“A gendered insult is any word or phrase which is disproportionately applied to a member of a particular gender, and which generally bears some connection to societal expectations or norms placed upon that gender”.
AR member and candidate legal practitioner at Kadhila Amoomo Legal Practitioners, Kavetu Maitjituavi, often reiterates that they “are not in the business of nursing people’s feelings” whenever their leaders are called out for sexist remarks and disparaging comments they make towards their female opponents when conflicts and disputes arise.
A case in point is when their leader, who is being sued for defamation of character by female parliamentarian Maureen Hinda, responded in a nonchalant manner that Hinda is spiteful because he ignored her romantic advances when he was still a member of the Swapo Party Youth League.
The sexist overtone in this snide remark reflects a misogynist culture imbedded in a patriarchal society, whereby “women continue to be the primary targets of insults based on sexual promiscuity and physical unattractiveness”.
According to Eliza Scruton, in her essay titled: Gendered Insults in the Semantics-Pragmatics Interface, “Women are more likely to be derogated on the basis of physical unattractiveness or sexual promiscuity, whereas men are more likely to be derogated on the basis of attributed homosexuality, weakness or sexual inadequacy”.
Hinasha Mbudje summarised this quite accurately on a Facebook post when she stated that “when women take a stance or position on something that a man in authority disagrees with, they are usually labelled as ‘promiscuous’, ‘barren’, ‘angry’, ‘materialistic’, etc”.
This is exactly the modus operandi of the AR leader, who first vilified Hinda for the way she looks by insinuating that she is dangerous and stabs people, and when she responded with a lawsuit, he responded with a gendered insult that implies she is sexually promiscuous, and is only bitter because he refused her sexual advances.
Respect for Human Dignity is enshrined in Article 8 of the Namibian Constitution.
Crimen injuria, which is the intentional harm to the dignity of another person, is a criminal offence which is punishable with a prison term and public figures, regardless of their social standing and general working conditions (where disputes often arise), are guaranteed equal protection in law like all other citizens.
The case of State versus Govender, delivered on 19 May 2022 and heard before Justice Liebenberg and Justice January, has reference. The appellant Thurupallan Govender was charged with crimen injuria, read together with the provisions of the Domestic Violence Act 4 of 2002, “in that he called the complainant (whom he had previously been romantically involved with) a ‘bitch’.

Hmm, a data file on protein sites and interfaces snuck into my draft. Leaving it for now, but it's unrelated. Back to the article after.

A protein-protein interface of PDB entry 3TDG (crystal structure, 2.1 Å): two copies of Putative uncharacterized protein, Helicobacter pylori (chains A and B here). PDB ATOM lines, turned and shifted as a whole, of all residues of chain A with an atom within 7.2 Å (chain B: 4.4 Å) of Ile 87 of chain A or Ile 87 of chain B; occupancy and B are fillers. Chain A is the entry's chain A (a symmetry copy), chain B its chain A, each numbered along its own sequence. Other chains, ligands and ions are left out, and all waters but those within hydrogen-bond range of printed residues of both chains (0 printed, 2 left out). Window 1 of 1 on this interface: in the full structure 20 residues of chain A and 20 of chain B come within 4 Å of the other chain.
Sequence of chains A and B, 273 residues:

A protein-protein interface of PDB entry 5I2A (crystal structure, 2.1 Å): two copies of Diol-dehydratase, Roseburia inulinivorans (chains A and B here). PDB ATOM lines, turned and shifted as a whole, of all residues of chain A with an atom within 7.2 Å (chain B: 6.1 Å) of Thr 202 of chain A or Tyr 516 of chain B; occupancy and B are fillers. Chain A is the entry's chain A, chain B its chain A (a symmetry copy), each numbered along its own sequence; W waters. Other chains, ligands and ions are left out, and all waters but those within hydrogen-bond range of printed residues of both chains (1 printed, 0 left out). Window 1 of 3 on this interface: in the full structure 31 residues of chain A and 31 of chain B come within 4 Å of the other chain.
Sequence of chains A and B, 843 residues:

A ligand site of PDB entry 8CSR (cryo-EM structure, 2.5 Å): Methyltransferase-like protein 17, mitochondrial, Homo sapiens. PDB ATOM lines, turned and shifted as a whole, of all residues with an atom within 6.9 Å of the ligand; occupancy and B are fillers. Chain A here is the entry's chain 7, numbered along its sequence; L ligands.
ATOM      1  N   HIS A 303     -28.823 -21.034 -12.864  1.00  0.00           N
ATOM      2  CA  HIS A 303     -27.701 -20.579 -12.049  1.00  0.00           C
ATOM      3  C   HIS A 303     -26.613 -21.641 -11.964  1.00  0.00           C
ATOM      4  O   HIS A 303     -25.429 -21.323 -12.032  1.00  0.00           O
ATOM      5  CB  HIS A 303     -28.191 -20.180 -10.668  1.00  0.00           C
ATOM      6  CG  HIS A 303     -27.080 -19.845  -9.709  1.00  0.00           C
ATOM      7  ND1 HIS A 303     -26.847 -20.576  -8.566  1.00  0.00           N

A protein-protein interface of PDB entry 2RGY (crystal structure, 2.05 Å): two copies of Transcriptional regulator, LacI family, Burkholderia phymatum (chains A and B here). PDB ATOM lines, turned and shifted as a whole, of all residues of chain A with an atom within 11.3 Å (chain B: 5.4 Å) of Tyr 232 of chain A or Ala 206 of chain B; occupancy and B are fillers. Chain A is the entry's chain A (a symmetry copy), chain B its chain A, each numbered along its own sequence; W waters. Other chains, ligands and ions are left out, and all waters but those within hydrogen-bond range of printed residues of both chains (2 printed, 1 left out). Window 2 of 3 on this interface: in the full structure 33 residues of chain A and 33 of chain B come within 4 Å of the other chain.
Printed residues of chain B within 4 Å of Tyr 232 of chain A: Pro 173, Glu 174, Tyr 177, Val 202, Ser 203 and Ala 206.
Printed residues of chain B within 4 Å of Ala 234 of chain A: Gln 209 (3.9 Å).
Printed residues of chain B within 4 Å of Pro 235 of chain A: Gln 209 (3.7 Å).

“He had also been previously convicted and sentenced on 12 April 2018 to a fine of N$ 2000 or six months imprisonment for calling the complainant a ‘bitch’, insulting her with her mother’s ‘vagina’, and even calling her a ‘witch’.
We could all agree that these sorts of insults are disproportionately directed at women as a collective group of individuals who were previously and still are discriminated against on the basis of their gender.
Slurs, gendered insults and SGBV
Sexual and gender-based violence within the Namibian context is an umbrella term that encompasses domestic violence, rape, sexual harassment at work and at school, some forms of human trafficking, forced prostitution and early marriages.
It should not be regarded as a stretch if gendered insults and gendered slurs are added to the category of SGBV, given the fact that in many cases, verbal confrontation is likely to escalate to physical confrontation, and insults by their very nature are violent anyway.
Similar to slurs, gendered insults are harmful because they enforce and reinforce harmful stereotypes.
‘Slurs are different from gendered insults in that they denigrate their referents on the basis of sexual orientation, ethnicity, religion, age, class, gender, national origin or even political affiliation’.
However, the harm they cause to those targeted by slurs and gendered insults are equally harmful.
Within rural communities where justice is swift, gendered insults are quickly punished and justice is served swiftly. However, within the urban centres where justice is slow and costly, complainants prefer not to take the route of seeking relief from courts, and this is a matter that needs serious addressing.
Monica Geingos, the First Lady of the Republic of Namibia, is expected to hear judgment in a civil suit she brought against political rival Abed Hishoono, who made disparaging remarks about her on a social media post that was circulated widely on social media two years ago.
Geingos is suing Hishoono for defamation and making false allegations.
Although this is not the first case of defamation to be heard in the high court, it sends a message to society that gendered insults cannot and should not be tolerated in a country where the right to dignity for all of the country’s citizens is enshrined in the Constitution.
Women’s emancipation seeks to remove gender discrimination from laws, institutions and behavioural patterns.
But before we can remove gender discrimination in practice, it is essential that the behavioural patterns that reinforce this type of discrimination is addressed.
In this regard, Geingos, as a vocal champion of women’s rights, nationally, continentally and internationally, has taken a step in the right direction.
Albeit costly and time-consuming, this case has the potential in changing the status quo where women are often denigrated, attacked, humiliated and insulted on the basis of their gender alone, whereas their male counterparts are not.
*Vitalio Angula is a socio-political commentator and independent columnist.